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People v. Hancock

OPINION FILED APRIL 17, 1978.

THE PEOPLE OF THE STATE OF ILLINOIS, PLAINTIFF-APPELLEE,

v.

WALLACE HANCOCK, DEFENDANT-APPELLANT.



APPEAL from the Circuit Court of St. Clair County; the Hon. JOHN J. HOBAN, Judge, presiding.

MR. JUSTICE JONES DELIVERED THE OPINION OF THE COURT:

Defendant, Wallace R. Hancock, was initially arrested for the murder of his 20-month-old daughter, Tanya. A three-count indictment filed on December 19, 1975, enlarged the charges to include murder, rape and deviate sexual assault. Pursuant to a change of venue, defendant was tried before a jury in Washington County rather than in St. Clair County where the alleged crimes occurred. He presented an insanity defense. At the close of the State's case, the court dismissed the rape charge and trial resumed. The jury found defendant guilty of murder and deviate sexual assault; however, the court entered a sentence on the murder verdict only. The sentence imposed was 100 to 200 years imprisonment. Defendant appeals.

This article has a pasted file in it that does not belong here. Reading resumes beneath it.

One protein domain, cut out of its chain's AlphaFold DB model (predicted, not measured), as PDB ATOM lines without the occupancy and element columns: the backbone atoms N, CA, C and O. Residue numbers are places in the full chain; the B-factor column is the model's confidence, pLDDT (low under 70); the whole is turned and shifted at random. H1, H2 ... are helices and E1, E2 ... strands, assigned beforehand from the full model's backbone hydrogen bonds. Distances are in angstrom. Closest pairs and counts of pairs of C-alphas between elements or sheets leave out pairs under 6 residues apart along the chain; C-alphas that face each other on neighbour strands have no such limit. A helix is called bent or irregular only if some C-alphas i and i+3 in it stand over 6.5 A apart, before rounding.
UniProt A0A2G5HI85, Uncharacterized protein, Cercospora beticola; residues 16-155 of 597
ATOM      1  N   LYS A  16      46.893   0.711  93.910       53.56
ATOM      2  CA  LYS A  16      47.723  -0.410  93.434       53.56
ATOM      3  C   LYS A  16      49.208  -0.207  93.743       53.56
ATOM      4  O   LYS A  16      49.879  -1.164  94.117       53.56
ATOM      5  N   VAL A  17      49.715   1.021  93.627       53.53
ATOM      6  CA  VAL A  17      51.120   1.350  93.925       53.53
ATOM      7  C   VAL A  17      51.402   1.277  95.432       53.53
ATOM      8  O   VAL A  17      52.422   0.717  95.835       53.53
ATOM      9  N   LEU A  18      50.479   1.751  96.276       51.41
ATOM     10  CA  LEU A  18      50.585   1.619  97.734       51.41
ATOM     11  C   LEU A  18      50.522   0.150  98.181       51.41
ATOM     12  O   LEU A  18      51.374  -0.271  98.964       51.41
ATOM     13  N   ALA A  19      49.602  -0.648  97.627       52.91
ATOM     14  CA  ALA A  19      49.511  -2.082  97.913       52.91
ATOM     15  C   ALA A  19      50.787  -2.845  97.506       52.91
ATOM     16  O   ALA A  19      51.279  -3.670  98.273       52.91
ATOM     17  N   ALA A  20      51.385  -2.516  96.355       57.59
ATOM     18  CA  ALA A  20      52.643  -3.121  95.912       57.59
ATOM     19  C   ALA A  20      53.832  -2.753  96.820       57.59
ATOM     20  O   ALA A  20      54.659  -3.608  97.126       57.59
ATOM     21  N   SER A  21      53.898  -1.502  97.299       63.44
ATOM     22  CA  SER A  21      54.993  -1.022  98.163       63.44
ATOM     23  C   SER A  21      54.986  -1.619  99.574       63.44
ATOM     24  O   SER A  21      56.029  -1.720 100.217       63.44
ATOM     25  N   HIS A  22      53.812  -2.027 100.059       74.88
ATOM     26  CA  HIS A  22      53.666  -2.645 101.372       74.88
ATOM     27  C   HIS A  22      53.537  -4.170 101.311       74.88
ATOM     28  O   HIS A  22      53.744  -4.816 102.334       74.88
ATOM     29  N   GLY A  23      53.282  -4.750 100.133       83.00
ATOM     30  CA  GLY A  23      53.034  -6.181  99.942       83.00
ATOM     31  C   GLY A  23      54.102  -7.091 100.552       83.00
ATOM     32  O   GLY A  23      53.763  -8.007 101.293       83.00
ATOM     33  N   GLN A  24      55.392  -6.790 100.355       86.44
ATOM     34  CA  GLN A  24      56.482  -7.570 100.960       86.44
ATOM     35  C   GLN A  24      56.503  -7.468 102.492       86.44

While defendant has made numerous assignments of error, our disposition of this case makes it necessary to consider only those questions concerning the defendant's competency to stand trial and other matters which might arise on a subsequent retrial of this case.

On November 19, 1975, the trial court entered an order on the request of defendant, directing Dr. Clifford Gilpin to conduct an examination upon defendant to determine his sanity and competency to stand trial. A similar order on a State request for psychiatric examination was entered on February 27, 1976; however, due to the continuing illness of the psychiatrist named in the February order, the court subsequently appointed Dr. Francis Parks to examine defendant.